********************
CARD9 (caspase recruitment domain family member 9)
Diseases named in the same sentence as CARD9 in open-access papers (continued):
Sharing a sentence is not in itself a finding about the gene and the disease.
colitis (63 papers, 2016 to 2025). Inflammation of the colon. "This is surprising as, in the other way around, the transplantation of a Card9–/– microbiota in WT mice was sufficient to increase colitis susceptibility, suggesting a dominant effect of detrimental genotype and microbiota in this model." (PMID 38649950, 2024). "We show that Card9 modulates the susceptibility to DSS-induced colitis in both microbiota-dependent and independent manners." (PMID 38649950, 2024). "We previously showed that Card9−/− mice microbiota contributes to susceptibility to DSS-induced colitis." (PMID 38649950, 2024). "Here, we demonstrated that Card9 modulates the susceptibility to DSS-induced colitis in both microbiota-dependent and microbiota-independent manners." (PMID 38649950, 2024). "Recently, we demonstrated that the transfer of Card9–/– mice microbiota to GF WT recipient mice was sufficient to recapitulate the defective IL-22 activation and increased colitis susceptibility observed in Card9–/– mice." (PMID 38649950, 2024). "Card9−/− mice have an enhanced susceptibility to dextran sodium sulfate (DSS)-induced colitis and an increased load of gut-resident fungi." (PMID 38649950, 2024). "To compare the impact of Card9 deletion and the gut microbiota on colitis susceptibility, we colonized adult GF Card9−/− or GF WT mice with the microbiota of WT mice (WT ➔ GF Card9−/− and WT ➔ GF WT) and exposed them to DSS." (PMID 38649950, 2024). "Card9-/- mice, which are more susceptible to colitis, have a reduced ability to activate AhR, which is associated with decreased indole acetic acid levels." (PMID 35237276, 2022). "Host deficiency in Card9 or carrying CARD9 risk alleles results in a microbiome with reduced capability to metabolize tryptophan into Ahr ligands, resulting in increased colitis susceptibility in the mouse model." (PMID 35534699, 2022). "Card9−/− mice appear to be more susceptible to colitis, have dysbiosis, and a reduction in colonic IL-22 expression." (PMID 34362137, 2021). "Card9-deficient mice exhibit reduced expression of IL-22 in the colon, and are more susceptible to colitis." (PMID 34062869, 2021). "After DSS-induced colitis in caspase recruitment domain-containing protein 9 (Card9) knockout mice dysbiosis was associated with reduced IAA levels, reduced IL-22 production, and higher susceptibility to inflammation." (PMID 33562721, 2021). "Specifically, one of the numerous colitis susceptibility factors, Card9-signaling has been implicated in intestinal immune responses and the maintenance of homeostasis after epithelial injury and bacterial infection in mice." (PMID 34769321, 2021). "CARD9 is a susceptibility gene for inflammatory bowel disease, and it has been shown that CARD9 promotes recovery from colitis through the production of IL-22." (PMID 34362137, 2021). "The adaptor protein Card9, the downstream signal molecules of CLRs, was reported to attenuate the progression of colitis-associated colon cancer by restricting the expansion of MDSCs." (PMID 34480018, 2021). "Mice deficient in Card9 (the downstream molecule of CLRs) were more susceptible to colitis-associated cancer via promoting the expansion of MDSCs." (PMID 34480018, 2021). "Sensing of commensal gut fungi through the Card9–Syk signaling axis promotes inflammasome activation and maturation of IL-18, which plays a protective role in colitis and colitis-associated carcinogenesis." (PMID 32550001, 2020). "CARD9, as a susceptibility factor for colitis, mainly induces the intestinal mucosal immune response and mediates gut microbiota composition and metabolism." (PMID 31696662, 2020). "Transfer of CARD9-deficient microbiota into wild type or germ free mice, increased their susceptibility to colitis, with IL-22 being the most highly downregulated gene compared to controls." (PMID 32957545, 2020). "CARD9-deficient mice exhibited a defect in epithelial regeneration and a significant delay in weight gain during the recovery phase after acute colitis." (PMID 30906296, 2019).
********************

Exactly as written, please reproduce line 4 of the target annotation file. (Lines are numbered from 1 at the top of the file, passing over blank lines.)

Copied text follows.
colitis (63 papers, 2016 to 2025). Inflammation of the colon. "This is surprising as, in the other way around, the transplantation of a Card9–/– microbiota in WT mice was sufficient to increase colitis susceptibility, suggesting a dominant effect of detrimental genotype and microbiota in this model." (PMID 38649950, 2024). "We show that Card9 modulates the susceptibility to DSS-induced colitis in both microbiota-dependent and independent manners." (PMID 38649950, 2024). "We previously showed that Card9−/− mice microbiota contributes to susceptibility to DSS-induced colitis." (PMID 38649950, 2024). "Here, we demonstrated that Card9 modulates the susceptibility to DSS-induced colitis in both microbiota-dependent and microbiota-independent manners." (PMID 38649950, 2024). "Recently, we demonstrated that the transfer of Card9–/– mice microbiota to GF WT recipient mice was sufficient to recapitulate the defective IL-22 activation and increased colitis susceptibility observed in Card9–/– mice." (PMID 38649950, 2024). "Card9−/− mice have an enhanced susceptibility to dextran sodium sulfate (DSS)-induced colitis and an increased load of gut-resident fungi." (PMID 38649950, 2024). "To compare the impact of Card9 deletion and the gut microbiota on colitis susceptibility, we colonized adult GF Card9−/− or GF WT mice with the microbiota of WT mice (WT ➔ GF Card9−/− and WT ➔ GF WT) and exposed them to DSS." (PMID 38649950, 2024). "Card9-/- mice, which are more susceptible to colitis, have a reduced ability to activate AhR, which is associated with decreased indole acetic acid levels." (PMID 35237276, 2022). "Host deficiency in Card9 or carrying CARD9 risk alleles results in a microbiome with reduced capability to metabolize tryptophan into Ahr ligands, resulting in increased colitis susceptibility in the mouse model." (PMID 35534699, 2022). "Card9−/− mice appear to be more susceptible to colitis, have dysbiosis, and a reduction in colonic IL-22 expression." (PMID 34362137, 2021). "Card9-deficient mice exhibit reduced expression of IL-22 in the colon, and are more susceptible to colitis." (PMID 34062869, 2021). "After DSS-induced colitis in caspase recruitment domain-containing protein 9 (Card9) knockout mice dysbiosis was associated with reduced IAA levels, reduced IL-22 production, and higher susceptibility to inflammation." (PMID 33562721, 2021). "Specifically, one of the numerous colitis susceptibility factors, Card9-signaling has been implicated in intestinal immune responses and the maintenance of homeostasis after epithelial injury and bacterial infection in mice." (PMID 34769321, 2021). "CARD9 is a susceptibility gene for inflammatory bowel disease, and it has been shown that CARD9 promotes recovery from colitis through the production of IL-22." (PMID 34362137, 2021). "The adaptor protein Card9, the downstream signal molecules of CLRs, was reported to attenuate the progression of colitis-associated colon cancer by restricting the expansion of MDSCs." (PMID 34480018, 2021). "Mice deficient in Card9 (the downstream molecule of CLRs) were more susceptible to colitis-associated cancer via promoting the expansion of MDSCs." (PMID 34480018, 2021). "Sensing of commensal gut fungi through the Card9–Syk signaling axis promotes inflammasome activation and maturation of IL-18, which plays a protective role in colitis and colitis-associated carcinogenesis." (PMID 32550001, 2020). "CARD9, as a susceptibility factor for colitis, mainly induces the intestinal mucosal immune response and mediates gut microbiota composition and metabolism." (PMID 31696662, 2020). "Transfer of CARD9-deficient microbiota into wild type or germ free mice, increased their susceptibility to colitis, with IL-22 being the most highly downregulated gene compared to controls." (PMID 32957545, 2020). "CARD9-deficient mice exhibited a defect in epithelial regeneration and a significant delay in weight gain during the recovery phase after acute colitis." (PMID 30906296, 2019).